Table 2. Demographics and Clinical Characteristics of Study Population.
Subjects were asked about what they thought CHD meant. Only 14% were able to correctly describe the latter as a condition involving limitation in blood flow to the heart. A variety of other descriptions were offered including a "malfunction of the heart" by 35%. Table 3 displays the distribution of responses to this question.
Table 3. Responses to questions assessing knowledge of coronary heart disease
Participants were questioned about risk factors for CHD. As seen in Table 3, the most commonly identified risk factors were stress (43.4%), dietary fat (39.1%), smoking (31.9%) and lack of exercise (17.4%). However about 20% were not able to identify even a single risk factor for CHD (Figure 1). When questioned about the symptoms of CHD, only a minority were able to correctly identify symptoms of chest pain, dyspnea and diaphoresis (Table 3).
Figure 1. Risk factors for coronary heart disease identified by study subjects.
Subjects were questioned regarding preventive practices against CHD. Although nearly three quarters of the study group felt that CHD was preventable (Table 4), preventive practices in this study group were largely lacking.
Table 4. Preventive Practices and Attitudes towards coronary heart disease
Knowledge was assessed in this study as a continuous variable. Responses to 15 questions were scored as correct or incorrect and each respondent received one point for each correct answer (Table 1). The median knowledge score of the study group was 3.0 (range 0–11) out of a possible maximum of 15. Figure 2 shows the distribution of knowledge scores in the study group. No participant was able to achieve a score above 11.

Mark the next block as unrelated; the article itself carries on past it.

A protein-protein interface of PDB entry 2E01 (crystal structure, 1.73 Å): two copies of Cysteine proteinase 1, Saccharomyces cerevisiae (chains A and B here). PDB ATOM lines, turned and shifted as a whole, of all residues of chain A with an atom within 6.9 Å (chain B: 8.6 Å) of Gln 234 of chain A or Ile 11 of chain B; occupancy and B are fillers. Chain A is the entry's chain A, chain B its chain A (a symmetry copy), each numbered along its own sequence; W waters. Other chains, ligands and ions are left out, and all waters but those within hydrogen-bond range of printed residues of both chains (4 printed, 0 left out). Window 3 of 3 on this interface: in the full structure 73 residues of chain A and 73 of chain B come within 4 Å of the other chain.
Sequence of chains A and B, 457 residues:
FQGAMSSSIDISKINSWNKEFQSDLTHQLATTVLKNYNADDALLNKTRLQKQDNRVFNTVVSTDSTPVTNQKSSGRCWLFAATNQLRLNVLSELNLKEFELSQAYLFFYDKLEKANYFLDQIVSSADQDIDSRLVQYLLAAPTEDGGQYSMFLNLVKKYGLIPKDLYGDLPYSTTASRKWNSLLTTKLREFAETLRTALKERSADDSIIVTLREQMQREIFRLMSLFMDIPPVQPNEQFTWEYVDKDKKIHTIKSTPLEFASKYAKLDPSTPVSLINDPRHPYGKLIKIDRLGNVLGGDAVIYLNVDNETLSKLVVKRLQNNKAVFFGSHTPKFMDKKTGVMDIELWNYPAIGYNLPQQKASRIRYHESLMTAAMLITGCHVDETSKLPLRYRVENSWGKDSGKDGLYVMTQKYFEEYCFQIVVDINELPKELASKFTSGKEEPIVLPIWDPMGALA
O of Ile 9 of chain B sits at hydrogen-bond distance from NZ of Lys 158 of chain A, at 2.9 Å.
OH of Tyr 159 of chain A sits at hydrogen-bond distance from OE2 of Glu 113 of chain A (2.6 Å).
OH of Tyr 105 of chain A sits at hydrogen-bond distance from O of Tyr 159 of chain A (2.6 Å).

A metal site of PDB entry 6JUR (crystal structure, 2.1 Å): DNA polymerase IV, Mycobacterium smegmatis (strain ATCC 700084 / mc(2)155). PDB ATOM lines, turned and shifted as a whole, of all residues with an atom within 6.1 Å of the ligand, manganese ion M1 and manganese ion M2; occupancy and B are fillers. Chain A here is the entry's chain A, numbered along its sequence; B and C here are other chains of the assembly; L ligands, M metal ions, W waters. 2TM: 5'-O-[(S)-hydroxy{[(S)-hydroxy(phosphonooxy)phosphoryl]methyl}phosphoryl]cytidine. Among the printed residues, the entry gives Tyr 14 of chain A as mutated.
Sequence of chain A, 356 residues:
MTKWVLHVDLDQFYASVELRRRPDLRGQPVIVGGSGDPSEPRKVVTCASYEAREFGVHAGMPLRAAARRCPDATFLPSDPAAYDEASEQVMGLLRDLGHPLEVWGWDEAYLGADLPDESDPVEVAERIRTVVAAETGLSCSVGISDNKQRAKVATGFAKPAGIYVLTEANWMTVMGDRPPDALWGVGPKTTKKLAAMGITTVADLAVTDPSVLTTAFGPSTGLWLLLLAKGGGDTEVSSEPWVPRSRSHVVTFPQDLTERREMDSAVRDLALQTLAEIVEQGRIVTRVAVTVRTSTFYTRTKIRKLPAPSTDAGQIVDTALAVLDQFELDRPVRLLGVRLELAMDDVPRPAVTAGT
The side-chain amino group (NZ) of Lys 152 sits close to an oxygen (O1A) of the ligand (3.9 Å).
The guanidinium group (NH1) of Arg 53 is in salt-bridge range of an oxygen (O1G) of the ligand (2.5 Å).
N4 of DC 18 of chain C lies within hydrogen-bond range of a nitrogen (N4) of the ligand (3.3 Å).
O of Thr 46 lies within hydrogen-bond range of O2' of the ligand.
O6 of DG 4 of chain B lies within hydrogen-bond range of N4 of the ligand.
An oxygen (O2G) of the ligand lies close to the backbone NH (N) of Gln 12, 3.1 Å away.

Figure 2. Knowledge score for coronary heart disease.
Table 5 shows the results of the univariate and multivariable analyses for factors associated with knowledge of CHD, with the respective coefficients (slope of the regression line). In the univariate analysis, factors significantly associated with knowledge included age, gender, education (formal vs. no formal), monthly income (<3000 vs. >3000 Rupees), residence (rural vs. urban), smoking status, family history of CHD and a prior history of diabetes, hypertension or CHD (Table 5). Interestingly, there were also significant differences in the knowledge scores of subjects recruited from different hospitals. In the multivariable analysis factors independently associated with knowledge included age, education, residence, monthly income, family history of CHD, prior history of diabetes and hospital attended. Not unexpectedly, education had the most robust association with knowledge. In the adjusted analysis, gender, smoking and prior history of CHD and hypertension were not associated with knowledge.